It was no big secret. No news flash. He’d been telling himself the same damn thing the whole drive from Vegas to Bonne Terre, but hearing it from Gaetan, a man he’d always considered a friend, stung.

“I know,” he said.

“Then why come back?” Gaetan asked. “You’re a rich man. A celebrity. You’ve got that girlfriend—”

Tyler snorted.

“Fine,” Gaetan said. “No girlfriend. But why are you back?”

Tyler shrugged. “I have to have a reason?”

“This isn’t about your mother snooping around these parts, is it?”

Tyler wished he could tell the old man, but he didn’t want to implicate his friend, should it come to that. Instead, he said nothing and Gates sighed.

“You best not drive,” Gaetan said, pointing at Tyler’s head and Tyler gingerly touched the swelling around his eye.

Lou was a crap card player, but the guy could throw a punch.

Tyler glanced back at his beloved 1972 Porsche, its black paint melting into the shadows. “She’ll be okay here?” he asked, and Gaetan snorted.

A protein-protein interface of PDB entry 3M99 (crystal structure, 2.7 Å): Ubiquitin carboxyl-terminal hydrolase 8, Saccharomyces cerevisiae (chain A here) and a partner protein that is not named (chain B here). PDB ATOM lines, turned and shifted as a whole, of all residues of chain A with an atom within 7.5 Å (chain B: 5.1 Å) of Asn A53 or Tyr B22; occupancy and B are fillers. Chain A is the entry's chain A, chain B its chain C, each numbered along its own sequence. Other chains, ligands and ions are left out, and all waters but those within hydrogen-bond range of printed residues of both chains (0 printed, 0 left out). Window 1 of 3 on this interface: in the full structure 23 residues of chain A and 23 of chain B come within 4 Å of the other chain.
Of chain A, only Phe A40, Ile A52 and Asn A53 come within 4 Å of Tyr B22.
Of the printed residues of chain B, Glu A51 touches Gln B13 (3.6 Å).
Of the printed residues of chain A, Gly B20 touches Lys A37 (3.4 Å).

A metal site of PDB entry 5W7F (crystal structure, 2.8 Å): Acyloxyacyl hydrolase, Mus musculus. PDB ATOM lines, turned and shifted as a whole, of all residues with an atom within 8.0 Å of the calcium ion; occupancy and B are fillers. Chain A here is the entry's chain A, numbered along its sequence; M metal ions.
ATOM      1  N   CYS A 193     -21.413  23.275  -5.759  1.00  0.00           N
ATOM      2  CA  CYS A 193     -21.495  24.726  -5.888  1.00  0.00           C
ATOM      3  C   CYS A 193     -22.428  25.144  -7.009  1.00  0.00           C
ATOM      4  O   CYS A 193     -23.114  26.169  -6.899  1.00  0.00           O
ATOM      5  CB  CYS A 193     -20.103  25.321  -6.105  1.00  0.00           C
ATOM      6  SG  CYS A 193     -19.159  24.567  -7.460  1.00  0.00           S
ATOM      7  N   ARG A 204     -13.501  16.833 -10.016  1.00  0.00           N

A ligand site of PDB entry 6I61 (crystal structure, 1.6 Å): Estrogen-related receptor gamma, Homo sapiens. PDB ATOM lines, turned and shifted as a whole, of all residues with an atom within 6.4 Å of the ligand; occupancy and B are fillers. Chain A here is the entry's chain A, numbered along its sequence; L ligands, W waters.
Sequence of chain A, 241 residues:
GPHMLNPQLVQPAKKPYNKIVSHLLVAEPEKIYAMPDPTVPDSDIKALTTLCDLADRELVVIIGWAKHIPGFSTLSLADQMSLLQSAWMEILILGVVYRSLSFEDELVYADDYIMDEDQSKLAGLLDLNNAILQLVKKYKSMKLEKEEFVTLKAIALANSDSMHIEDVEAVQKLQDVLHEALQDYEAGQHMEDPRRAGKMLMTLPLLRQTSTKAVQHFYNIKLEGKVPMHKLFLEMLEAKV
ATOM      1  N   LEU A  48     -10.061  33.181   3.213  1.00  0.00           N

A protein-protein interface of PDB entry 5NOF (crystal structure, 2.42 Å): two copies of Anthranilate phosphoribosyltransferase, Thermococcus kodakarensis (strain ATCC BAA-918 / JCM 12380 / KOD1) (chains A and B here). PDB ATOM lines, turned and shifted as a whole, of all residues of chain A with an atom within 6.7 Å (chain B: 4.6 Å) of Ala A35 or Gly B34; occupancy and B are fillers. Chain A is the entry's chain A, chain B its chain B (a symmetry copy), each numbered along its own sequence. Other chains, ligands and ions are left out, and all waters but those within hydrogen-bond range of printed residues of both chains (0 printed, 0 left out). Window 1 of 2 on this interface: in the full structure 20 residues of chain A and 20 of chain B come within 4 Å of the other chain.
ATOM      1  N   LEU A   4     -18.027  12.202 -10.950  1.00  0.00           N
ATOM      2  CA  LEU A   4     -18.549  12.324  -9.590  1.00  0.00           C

“Last car stolen in Bonne Terre was the one you stole when you left.”

“I doubt that,” he said, reluctant to leave Suzy alone and vulnerable outside a place as unwelcoming as St. Pat’s.

“Merde, Ty, it’s just a car.”

“Don’t tell that to Suzy.”


“Suzette, really.”

“Lord, Ty, you don’t change. I’ll watch her myself.”

“Thank you. In that case, I might as well take in some night air,” he said, remembering the path through town past the police station and Rousseau Square down to The Manor as if it had been yesterday.

He glanced back in the shadows at his dusty Suzy. He’d get her back in the morning.

“Okay then,” Gaetan said. “You come by for dinner or Maude will have your head.”

“Will do,” Tyler agreed with a grin that split his lip. “Hey, Gates?” The old man stopped, his bowed legs turning him around. “You really mayor?” Tyler asked.

Gaetan nodded. “Sure am, boy, so you best watch yourself.”

He winked and walked back into the church, through the lit doorway that led down to the basement. With one last damning look over his shoulder, Gaetan jerked the door shut.

There was a slam and lights out.

Two janitors. The high school wrestling coach. Gaetan and Father Michaels. Suddenly, all too good to play with him.